In private health insurance, premiums are paid directly from employers, associations, individuals and families to insurance companies, which pool risks across their membership base. Private insurance includes policies sold by commercial for profit firms, non-profit companies, and community health insurers. Generally, private insurance is voluntary in contrast to social insurance programs, which tend to be compulsory.
In some countries with universal coverage, private insurance often excludes many health conditions that are expensive and the state health care system can provide. For example, in the United Kingdom, one of the largest private health care providers is, which has a long list of general exclusions even in its highest coverage policy, most of which are routinely provided by the. In the United States, dialysis treatment for end stage renal failure is generally paid for by government, not by the insurance industry. Those with privatized () are the exception and must get their dialysis paid through their insurance company, but those with end stage generally cannot buy Medicare Advantage plans.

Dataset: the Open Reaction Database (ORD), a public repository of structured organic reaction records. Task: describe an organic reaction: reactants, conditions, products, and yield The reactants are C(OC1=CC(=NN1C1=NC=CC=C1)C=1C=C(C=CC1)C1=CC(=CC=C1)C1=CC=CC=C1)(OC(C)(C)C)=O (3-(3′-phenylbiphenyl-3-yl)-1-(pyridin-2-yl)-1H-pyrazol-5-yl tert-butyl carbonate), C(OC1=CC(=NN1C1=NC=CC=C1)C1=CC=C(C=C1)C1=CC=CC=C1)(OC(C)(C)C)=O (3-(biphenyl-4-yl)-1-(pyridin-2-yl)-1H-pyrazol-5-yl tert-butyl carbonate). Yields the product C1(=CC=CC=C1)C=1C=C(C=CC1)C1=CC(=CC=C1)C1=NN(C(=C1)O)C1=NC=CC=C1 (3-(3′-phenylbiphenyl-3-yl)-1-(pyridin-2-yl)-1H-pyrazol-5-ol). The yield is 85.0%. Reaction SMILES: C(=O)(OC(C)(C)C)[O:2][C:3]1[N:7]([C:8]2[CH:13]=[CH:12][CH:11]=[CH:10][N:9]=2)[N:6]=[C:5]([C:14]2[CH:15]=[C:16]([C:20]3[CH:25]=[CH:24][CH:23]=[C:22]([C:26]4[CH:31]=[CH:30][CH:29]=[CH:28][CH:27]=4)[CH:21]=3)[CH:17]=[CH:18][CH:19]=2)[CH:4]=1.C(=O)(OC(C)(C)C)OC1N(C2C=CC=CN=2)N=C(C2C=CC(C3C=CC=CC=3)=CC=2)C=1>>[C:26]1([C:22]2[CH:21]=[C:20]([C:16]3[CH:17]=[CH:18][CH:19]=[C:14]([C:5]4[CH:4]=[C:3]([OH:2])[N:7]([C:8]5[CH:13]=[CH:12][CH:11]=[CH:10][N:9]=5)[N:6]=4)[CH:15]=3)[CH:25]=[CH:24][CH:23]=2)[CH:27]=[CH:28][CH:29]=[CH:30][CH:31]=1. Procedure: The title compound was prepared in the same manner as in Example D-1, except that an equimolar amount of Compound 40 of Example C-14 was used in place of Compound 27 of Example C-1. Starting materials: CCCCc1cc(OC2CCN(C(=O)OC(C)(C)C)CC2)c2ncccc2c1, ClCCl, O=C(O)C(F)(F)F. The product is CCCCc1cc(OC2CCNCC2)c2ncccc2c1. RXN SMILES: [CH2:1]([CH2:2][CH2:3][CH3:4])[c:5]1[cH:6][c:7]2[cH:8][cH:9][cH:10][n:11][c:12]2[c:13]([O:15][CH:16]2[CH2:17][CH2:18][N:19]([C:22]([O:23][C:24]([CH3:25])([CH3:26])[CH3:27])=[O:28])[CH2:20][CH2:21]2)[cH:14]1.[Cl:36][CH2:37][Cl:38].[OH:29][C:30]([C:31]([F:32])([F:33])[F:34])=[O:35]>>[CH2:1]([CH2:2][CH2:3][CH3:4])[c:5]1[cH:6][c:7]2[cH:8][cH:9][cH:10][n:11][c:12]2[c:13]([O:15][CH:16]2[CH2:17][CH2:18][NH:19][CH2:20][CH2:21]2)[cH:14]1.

The has also suggested that the country should embrace insurance to achieve universal health coverage. General tax revenue is currently used to meet the essential health requirements of all people.
Community-based health insurance
A particular form of private health insurance that has often emerged if financial risk protection mechanisms have only a limited impact is community-based health insurance. Individual members of a specific community pay to a collective health fund, which they can draw from when they need of medical care. Contributions are not risk-related, and there is generally a high level of community involvement in the running of these plans.
Implementation and comparisons
See also: and